Tales from the Tread: Historic maps of the U.S. reveal history of the Yampa Valley

Tread of Pioneers Museum
Tales from the Tread
Patrons of the Tread of Pioneers Museum in Steamboat Springs visit the museum’s new historic map exhibit.
Tread of Pioneers Museum/Courtesy photo

“History is geography over time.” Playwright Lee Blessing

Did you know that Spain, Mexico and the Republic of Texas each claimed ownership of the Yampa Valley? Throughout the 19th century, the land that is known today as the Yampa Valley fell under various ownership. A new exhibit at the Tread of Pioneers Museum, featuring 12 historic maps of the United States, explores that history.

The maps are on loan from the collection of Dr. Hans Binnendijk, who is a part-time resident of Steamboat Springs. Trained in history as an undergraduate, Dr. Binnendijk pursued a career in Washington, D.C., in international affairs. For decades, he has collected antique maps as a hobby, including those that plot the changes in the American West and the Yampa Valley.

“Understanding changes in political geography makes history come to life,” said Binnendijk. “I am pleased that the Tread of Pioneers Museum has allowed me to share this understanding of the geographic history of our valley with our community.”

The maps on display span a period in the United States from 1785-1937 and tell a compelling story of land ownership. Just after the American Revolution, the area that is now the Yampa Valley is identified on an original 1785 map as part of “unknown territory.”

By then, the Spanish had explored to the south, and Sir Frances Drake had laid claim for England to “New Albion” in California. However, at this time, American explorer Robert Gray had yet to sail into the Colombia River, leaving the area from the Pacific Northwest to the Yampa Valley open to indigenous people and a few trappers and traders.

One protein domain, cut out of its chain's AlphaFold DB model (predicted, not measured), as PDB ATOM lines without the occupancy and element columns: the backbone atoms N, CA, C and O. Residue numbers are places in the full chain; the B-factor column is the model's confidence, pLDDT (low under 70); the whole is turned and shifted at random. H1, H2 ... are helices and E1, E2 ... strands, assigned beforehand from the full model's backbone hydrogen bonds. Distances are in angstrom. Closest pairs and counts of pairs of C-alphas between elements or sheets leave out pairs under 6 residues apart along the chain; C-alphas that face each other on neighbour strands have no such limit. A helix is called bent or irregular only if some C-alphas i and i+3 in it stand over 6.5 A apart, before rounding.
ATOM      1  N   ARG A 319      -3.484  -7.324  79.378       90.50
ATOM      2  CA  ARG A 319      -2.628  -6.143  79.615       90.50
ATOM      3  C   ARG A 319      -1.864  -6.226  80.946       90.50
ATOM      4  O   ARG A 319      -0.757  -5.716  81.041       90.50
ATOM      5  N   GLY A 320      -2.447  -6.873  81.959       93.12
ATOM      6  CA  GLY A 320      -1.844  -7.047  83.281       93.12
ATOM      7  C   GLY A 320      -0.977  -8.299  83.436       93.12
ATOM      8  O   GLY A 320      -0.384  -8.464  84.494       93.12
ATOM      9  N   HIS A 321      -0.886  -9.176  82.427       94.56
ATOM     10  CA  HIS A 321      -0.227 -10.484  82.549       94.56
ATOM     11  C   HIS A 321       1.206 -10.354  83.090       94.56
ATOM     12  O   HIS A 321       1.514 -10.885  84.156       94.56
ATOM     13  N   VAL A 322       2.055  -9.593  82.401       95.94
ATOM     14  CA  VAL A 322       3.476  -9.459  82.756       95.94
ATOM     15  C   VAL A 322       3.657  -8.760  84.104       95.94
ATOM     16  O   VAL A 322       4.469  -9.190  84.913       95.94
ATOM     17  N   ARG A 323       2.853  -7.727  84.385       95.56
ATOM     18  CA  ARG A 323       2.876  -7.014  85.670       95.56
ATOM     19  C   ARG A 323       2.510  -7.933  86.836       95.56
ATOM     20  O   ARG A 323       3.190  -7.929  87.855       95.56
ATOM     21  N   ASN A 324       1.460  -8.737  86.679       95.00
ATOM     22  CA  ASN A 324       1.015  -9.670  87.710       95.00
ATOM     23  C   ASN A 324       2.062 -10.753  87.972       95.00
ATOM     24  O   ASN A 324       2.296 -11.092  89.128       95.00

A map from 1814 clearly shows the area of the Yampa Valley as part of Spain. A dozen years later, another map from 1826 shows the area as part of Mexico. The Mexican Revolution had toppled Spanish rule, and the 1819 Adams-Onis Treaty reset America’s western border, with the Yampa Valley again just outside of the United States. Mexico would claim these borders until its defeat in the Mexican-American War in 1848.

An 1841 map shows the Republic of Texas’ claim to the area now known as Steamboat Springs and Hayden. The Republic of Texas claimed the area between the Adams-Onis Treaty line to the east and the headwaters of the Rio Grande to the west and held that claim until it became a state in 1845.

In 1848, today’s Yampa Valley became part of the United States but under the Utah Territory, as shown on an 1859 map. After the formation of Colorado Territory in 1860, the Yampa Valley was transferred from Colorado’s Summit County to Grand County and finally to the newly formed Routt County in 1877. An 1864 map published amid the American Civil War fairly accurately depicts the “Yampah” or Bear River area within Colorado Territory.

A Colorado statehood map from 1885 shows the new towns of Steamboat Springs, Hayden and Meeker, with Hahns Peak as the county seat of Routt County. The last map, dated 1937, depicts Steamboat Springs as the county seat and includes several mining towns such as Mount Harris and McGregor that have subsequently disappeared.

“It’s fascinating to see the changes to the United States throughout all the maps on display,” said museum Curator Katie Adams. “I was most curious to see the 1841 map that shows a stovepipe shape capturing a narrow portion of today’s northwest Colorado and southern Wyoming, then owned by the Republic of Texas.”

Tread of Pioneers Museum staff are grateful to Dr. Binnendijk for the opportunity to display these valuable maps and invite everyone to visit the museum to see them. The exhibit is on display at the Tread of Pioneers Museum until January 2024.

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